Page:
How HubSpot, Moz, Buffer, and TrackMaven Staff Their Content Teams

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It’s always valuable to look at how other organizations within your industry get things done every day. And It’s particularly valuable to look at how an organization you admire, or aspire to emulate, has nailed what they do.

When we read in 2016 that BuzzFeed was changing the entire way its content creation team was structured, it made us curious about how we were creating our own content. Were we dedicating enough resources to video content? Was our social media strategy as built out?

HubSpot doesn’t operate at nearly the same scale as BuzzFeed, and we aren’t a strictly media company, but it made me wonder how our industry peers are getting the job done. So I asked some of my friends in the B2B marketing space, “How do you create content every day?” 

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In this post, we’ll discuss how different content teams are structured — and what wisdom you can take away for staffing your own team.

How 4 Content Marketing Shops Staff Their Content Teams

1) TrackMaven

TrackMaven

TrackMaven is a marketing attribution analytics software company, and I asked Senior Director of Marketing, Kara Burney, about her team’s unique approach to structuring the content marketing team of “mavens.”

Over the past year and a half, we flipped our content creation hierarchy from an exclusively in-house model to a primarily freelance-based model. The impetus was to divide and define the responsibilities of content creation, content distribution, and content reporting.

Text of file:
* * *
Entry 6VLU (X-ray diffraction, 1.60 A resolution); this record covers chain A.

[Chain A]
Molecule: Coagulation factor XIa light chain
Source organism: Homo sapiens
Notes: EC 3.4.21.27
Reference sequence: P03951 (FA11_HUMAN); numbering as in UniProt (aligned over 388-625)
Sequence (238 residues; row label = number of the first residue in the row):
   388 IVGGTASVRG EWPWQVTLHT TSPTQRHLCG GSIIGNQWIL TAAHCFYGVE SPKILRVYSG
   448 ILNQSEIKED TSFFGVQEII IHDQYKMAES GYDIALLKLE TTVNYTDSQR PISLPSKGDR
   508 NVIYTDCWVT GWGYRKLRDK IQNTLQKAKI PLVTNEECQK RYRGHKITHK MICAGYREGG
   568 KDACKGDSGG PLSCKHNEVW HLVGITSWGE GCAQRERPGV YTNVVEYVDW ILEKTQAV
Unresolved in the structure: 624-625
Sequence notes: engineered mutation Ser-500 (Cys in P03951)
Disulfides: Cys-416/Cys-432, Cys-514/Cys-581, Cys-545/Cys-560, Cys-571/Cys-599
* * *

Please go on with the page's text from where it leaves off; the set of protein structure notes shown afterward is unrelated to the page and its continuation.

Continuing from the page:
While we still oversee social media and advertising in-house, we now manage a consistent cadre of freelancers: four to five writers, one to two videographers, and two to three designers. As a result, our team is able to focus on the distribution and ROI of each content asset, while benefiting from the expertise of specialized freelancers.”

Takeaway for Marketers: TrackMaven structured its team to best prioritize everyone’s time according to their strengths. TrackMaven consists of experts in content distribution and proving ROI, so its content team focuses on those parts of the content creation process — and leaves the actual creation to freelancers to free up time and energy.

And according to our research, this is a smart move: The 2017 State of Inbound report revealed that some of marketers’ top priorities include proving marketing ROI and content distribution/amplification.

2) Buffer

Buffer_Structure

Buffer is a social media scheduling app that creates a ton of useful content and research on its different blogs, so I asked its Director of Marketing, Kevan Lee, how the content team is assembled to produce so much.

We have nine people in total on our marketing team: one director, one content writer, one blog editor, one community builder, one loyalty marketer, one PR marketer, one bottom of the funnel marketer, one digital strategist and social media producer, and one product marketer.

We all create content in some way, at some time. We’ve built the team based on the marketing channels that we’ve been able to validate. So, at first, when our team was one or two people, we went after a wide range of marketing channels to see what worked. Content marketing yielded some huge results, so we hired a content writer to go deep on that channel.

As channels get validated, we try to move people into those roles so they can maximize the impact we can have on that channel. In our case, blogging has been highly validated as a strong referral source for us, so we have multiple people working on content marketing. Video is showing lots of potential, and we’re definitely doing more there — it just hasn’t quite reached the peak validation of content marketing for us yet.”

Takeaway for Marketers: Buffer’s marketing team waits for channels to start to drive meaningful results before dedicating staff members to leading the charge, which makes a lot of sense. In this way, Buffer can use ROI to make intentional and impactful choices about where to dedicate resources to get results — and fast. Buffer has consistently seen blogging move the needle for its outcomes, so it built out the blogging team to constantly keep the content engines running.